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Chapter 16

Chapter 16 Textbook Notes - Psychological Disorders

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Ayesha Khan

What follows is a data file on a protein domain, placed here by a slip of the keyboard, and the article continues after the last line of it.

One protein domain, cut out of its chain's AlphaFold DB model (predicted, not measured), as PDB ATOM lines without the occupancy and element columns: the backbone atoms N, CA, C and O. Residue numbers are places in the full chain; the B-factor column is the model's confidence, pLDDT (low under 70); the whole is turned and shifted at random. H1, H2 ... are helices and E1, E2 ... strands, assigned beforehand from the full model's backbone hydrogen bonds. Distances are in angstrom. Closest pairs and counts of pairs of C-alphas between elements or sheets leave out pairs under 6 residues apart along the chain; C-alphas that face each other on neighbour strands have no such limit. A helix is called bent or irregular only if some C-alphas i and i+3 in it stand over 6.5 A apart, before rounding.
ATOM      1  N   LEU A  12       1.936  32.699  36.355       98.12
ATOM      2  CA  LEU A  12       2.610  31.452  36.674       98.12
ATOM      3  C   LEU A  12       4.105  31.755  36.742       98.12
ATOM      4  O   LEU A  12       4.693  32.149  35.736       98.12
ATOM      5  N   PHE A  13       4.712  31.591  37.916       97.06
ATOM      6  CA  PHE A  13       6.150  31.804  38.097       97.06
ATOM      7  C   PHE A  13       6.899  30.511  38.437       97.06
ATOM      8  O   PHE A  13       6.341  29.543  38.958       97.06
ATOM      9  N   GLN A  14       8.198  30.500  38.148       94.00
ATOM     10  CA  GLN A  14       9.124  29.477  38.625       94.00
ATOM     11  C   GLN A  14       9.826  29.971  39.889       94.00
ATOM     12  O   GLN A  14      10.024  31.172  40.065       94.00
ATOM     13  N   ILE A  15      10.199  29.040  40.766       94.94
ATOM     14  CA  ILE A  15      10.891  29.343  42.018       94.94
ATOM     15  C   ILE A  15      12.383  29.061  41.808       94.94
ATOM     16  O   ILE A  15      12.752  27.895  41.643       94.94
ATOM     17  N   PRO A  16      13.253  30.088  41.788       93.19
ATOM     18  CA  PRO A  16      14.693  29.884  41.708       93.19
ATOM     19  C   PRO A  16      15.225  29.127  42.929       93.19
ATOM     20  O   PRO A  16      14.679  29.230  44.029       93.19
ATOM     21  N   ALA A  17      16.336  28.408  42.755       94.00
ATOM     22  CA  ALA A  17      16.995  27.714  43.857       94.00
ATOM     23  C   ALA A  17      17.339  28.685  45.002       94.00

Notes From Reading CHAPTER 16:P SYCHOLOGICAL DISORDERS (PGS.456-483) Introduction - Psychological Disorders – An unusual pattern of thinking, feeling, and behaving that is harmful to the self or to others LO1: Describe the major symptoms of schizophrenia Schizophrenia - Schizophrenia – A group of disorders characterized by hallucination, delusion, cognitive impairment, mood disturbance, and social withdrawal o Positive Symptom – An abnormal behaviour, such as hallucination and delusion, that does not occur in healthy individuals but occurs in people with schizophrenia o Negative Symptom – A normal and expected behaviour that is absent due to schizophrenia - Hallucination – A false or distorted perception of objects or events - Delusion – A false belief or opinion that is strongly held in spite of conclusive, contradictory evidence - Most cases of schizophrenia are diagnosed for the first time in individuals between the ages of 18 an 25 years of age o But a sizeable minority of cases appear for the first time after age 40 o Men and women are equally likely to develop schizophrenia LO2: Summarize the possible causes and treatments of schizophrenia Genetics of Schizophrenia - Concordance Rate – The statistical probability that one individual will share a trait with another individual, typically a twin or other related person o In schizophrenia, the concordance rate is about 50 % in identical twins, and 17% in fraternal twins o That odds that a person will develop schizophrenia increases if someone in the family is diagnosed - Susceptibility genes for schizophrenia overlap with those implicated in bipolar disorder - Sccades – The rapid eye movement that occurs when an individual is visually tracking a movement stimulus o Patients with schizophrenia and some of their family members may show intrusions of saccades during smooth-pursuit tasks o These abnormal eye movements might represent deficits in executive cognitive functions, normally carried out by the frontal lobes, and in goal-related behaviour Environmental Contributions to Schizophrenia - Environmental influence may arise from poverty, poor nutrition, and the stress related to racism - Rate of schizophrenia are somewhat higher in urban environments o Living in an urban area also increases marijuana use, and it might represent the efforts of an individual to self-medicate for schizophrenia - Prenatal environmental facts might play a role in the development of schizophrenia o Development of schizophrenia in offspring is correlated with mothers’ difficulties during pregnancy (bleeding and diabetes), abnormal fetal development (low birth weight and small head circumference), and birth complications (emergency caesarean section, lack of oxygen) - Mother’s exposure to famine or viral infection during her pregnancy can contribute o People born between January and April (in the northern hemisphere) are slightly more likely than people born in other seasons to be diagnosed with schizophrenia o Most likely because mothers are exposed to viruses due to the cold weather Brain Structure and Function in Schizophrenia - Patients with schizophrenia have enlarged ventricles o Represents a loss of neuron in adjacent areas - The hippocampus has been found to be smaller than normal in some individuals o Given the importance for the hippocampus is in memory and cognition, this lack of organization might account for some of the deficits in reasoning and thought Notes From Reading CHAPTER 16:P SYCHOLOGICAL D ISORDERS (PGS .456-483) - Lower activity in the frontal lobes, or hypofrontality, is associated with some of the negative symptoms of schizophrenia, such as mood disturbance and social withdrawal - Brains of people with schizophrenia are more symmetrical in structure and function than brains of healthy individuals o People with schizophrenia are more likely to have ambiguous handedness o Can be considered occasional failure of normal brain lateralization Biochemistry of Schizophrenia - It is difficult to make a clinical distinction between a person with schizophrenia and a person who has chronically abused stimulant drugs such as amphetamine or cocaine - Typical Antipsychotic Medication – A dopamine antagonist that is used to treat schizophrenia or psychosis resulting from the use of dopamine agonists, such as cocaine and amphetamine - Increases in dopamine activity are associated with psychosis, and decreases in dopamine activity are associated with a reduction in psychosis - Phenothiazine – One of a major group of dopamine antagonists used in the treatment of psychosis o One quarter of all patients with schizophrenia fail to respond favourably to treatment with dopamine antagonists, such as the phenothiazine - Atypical Antipsychotic Medication – One of several new medications used to treat schizophrenia that are not dopamine antagonists o Provides a relief from schizophrenia by acting on neurotransmitters other than dopamine - Glutamate and dopamine systems often interact in the brain, and increasing dopamine or decreasing glutamate should result in similar behavioural outcomes o Glutamate’s important roles in the normal functioning of the hippocampus and frontal lobes, areas of the brain where abnormalities occur in schizophrenia - The drug phencyclidine (PCP or “angel dust”) is capable of producing several schizophrenia-like symptoms, including auditory hallucinations o PCP not only stimulates dopamine release but also blocks the NMDA glutamate receptor o Psychosis due to PCP use responds favorably to treatment with dopamine antagonists Treatment of Schizophrenia - Treatment for schizophrenia was revolutionized with the discovery of the typical antipsychotics; the first of these to be used were the phenothiazines o Chlorpromazine – A commonly prescribed dopamine antagonists, also known as Thorazine o Penothiazines were effective in treating the symptoms of schizophrenia o Typical antipsychotics primarily benefit patients with schizophrenia by reducing positive symptoms o Negative symptoms, such as social withdrawal and emotional disturbance, do not appear to respond much to these medications - Tardive Dyskinesia – A chronic disorder, characterized by involuntary, jerky movements, that occurs as the result of long-term treatment with antipsychotic medications o Patients experience tremors and involuntary movements, especially in the face and tongue - Hypersensitivity to dopamine, disturbances of balances between dopamine and acetylcholine, interference with GABA-dependent inhibition in pathways linking the substantia nigra to the basal ganglia, and excitotoxicity - More than half of all patients today are treated with new atypical antipsychotic medications such as olanzapine, clozapine, and rispiridone o Clozapine has a stronger effect on serotonin receptors than on dopamine receptors - Advantage of these newer medication: reduction in negative symptoms and positive symptoms in some patients - Disadvantage: produce weight gain and diabetes in many patients, and still carry the risk of producing tardive dyskinesia - In cases where hallucinations are not responsive to medication, magnetic stimulation of the brain can reduce instance of auditory hallucination for up to 15 weeks LO3: Compare and contrast the main features of major depressive disorder and bipolar disorder Notes From Reading CHAPTER 16:P SYCHOLOGICAL DISORDERS (PGS.456-483) LO4: Summarize the possible causes and treatments of major depressive disorder and bipolar disorder Mood Disorders - Major Depressive Disorder (MDD) – A disorder in which intense feelings of sadness, hopelessness and worthlessness persist a minimum of two weeks o Experience lengthy, uninterrupted periods of depressed mood and loss of pleasure in their normal activities - Bipolar Disorder – A mood disorder characterized by alternating cycles of mania and depression o Individual alternates between periods of unrealistically elevated mood (mania), and periods of profound depression Major Depressive Disorder - DSM-IV defines major depressive episodes as periods of pervasive sadness that last for at least 2 weeks - People with MDD often withdraw from activities they previously found rewarding, including hobbies and sex - Affects eating habits, energy levels, sleep, and cognition Genetics of Depression - Based on analyses of twins, the heritability of depression appears to be around 33% - Adoption studies support a role for gens in the development of depression - Variations in the serotonin transporter genes, which comes in both long and short forms, do not by themselves predict the development of MDD o Those with one or two copies of the short form of the gene were much more likely to develop depression than two with two copies of the long form Environment Factors and Depression - Pretnatal events might contribute to a vulnerability to mood disorder - Stress often serves as a trigger for depressive episodes o Stress might lead to depression by leading to a larger and prolonged release of cortisol, particularly in people with short versions of the serotonin transporter gene Brain Structure and Function in MDD - Reduced volumes in the hippocampus and the orbitofrontal cortex have been observed in the brains of patients with MDD - During decision-making tasks, patients with MDD showed abnormal activation in the anterior cingulate cortex (ACC) relative to healthy controls - Depression is correlated with reduced activity in the left frontal lobe and increased activity in the right frontal lobe o Damage to the left frontal lobe from a stroke or another pathological condition typically produces a profound depression in patient o Damage to the right frontal lob appears to have less impact on mood - Some people whoa re depressed enter their first cycle of REM sleep after approx. 45 ins of sleep rather than normal 90 minutes o Stage 3 and 4 of NREM sleep are reduced, and the lighter stages 1 and 2 ar more prominent - Further evidence for a relationship between sleep and depression comes from the effects of selective REM deprivation on mood o When people are awakened each time they enter REM sleep, they report a significant reduction in depression Biochemistry of Depression - Selective Serotonin Reuptake Inhibitors (SSRIs) – A type of medication, used to treat major depressive disorder and related conditions, that interferes with the reuptake of serotonin at the synapse - Cortisol is one of the several glucocorticoids released by the adrenal glands in response to both circadian rhythms and stress related activity in the so-called hypothalamic pituitary adrenal (HPA) axis o Peak release of cortisol occurs earlier in the cycle, lending further support to the connection between irregular circadian rhythms and depression Notes From Reading CHAPTER 16:P SYCHOLOGICAL D ISORDERS (P GS.456-483) - Abnormalities in glucocorticoid metabolism can be tested directly by using the dexamethasone suppression test (DST) o When dexamethasone is injected into healthy participants, cortisol secretion is suppressed o Following successful treatment with medication, these patients respond normally to the DST Treatment of Depression - Effective antidepressant medications appear to share the ability to stimulate neurogenesis in the hippocampus - Cognitive-behavioural therapy, combining behavioural therapy typically produces the best long-term outcomes for patients with depression - Electroconvulsive Shock Therapy (ECT) – A treatment of mood disorders in which convulsions are produced by the passage of an electric current through the brain o Patient is anesthetized and given a muscle relaxant while seizures are induced by electricity applied through electrodes on the head o 6-12 treatments are given, where ECT appears to stimulate neurogenesis in the hippocampus - There is no evidence that the procedure produces permanent brain damage Bipolar Disorder - Bipolar disorder is characterized by alternating cycles of depression and mania - Mania – An emotional state characterized by abnormally elevated, expansive, or irritable mood o Symptoms: inflated self-esteem, decreased need for sleep, higher-than-normal verbal output, flight of ideas, distractibility, increased goal-directed activity and excessive involvement in pleasure-seeking activities - Males and females are equally likely to be diagnosed with bipolar disorder - Bipolar disorder has been linked to enhance creativity - Patients with bipolar disorder scored similarly on tests of creativity to the healthy controls in creative disciplines and higher than either those with MDD or controls in noncreative disciplines Causes of Bipolar Disorder - Genes appear to play a more significant role in bipolar disorder than in MDD - Concordance rates among identical twins are often reported to be as high as 85%, in contrast to the 30-40% usually observed in major depressive disorder - Adoption studies also support a powerful role in genetics in he development of bipolar disorder - Dietary omega-3 fatty acids, generally found in fish, might provide some protection from bipolar disorder Brain Structure and Function in Bipolar Disorder -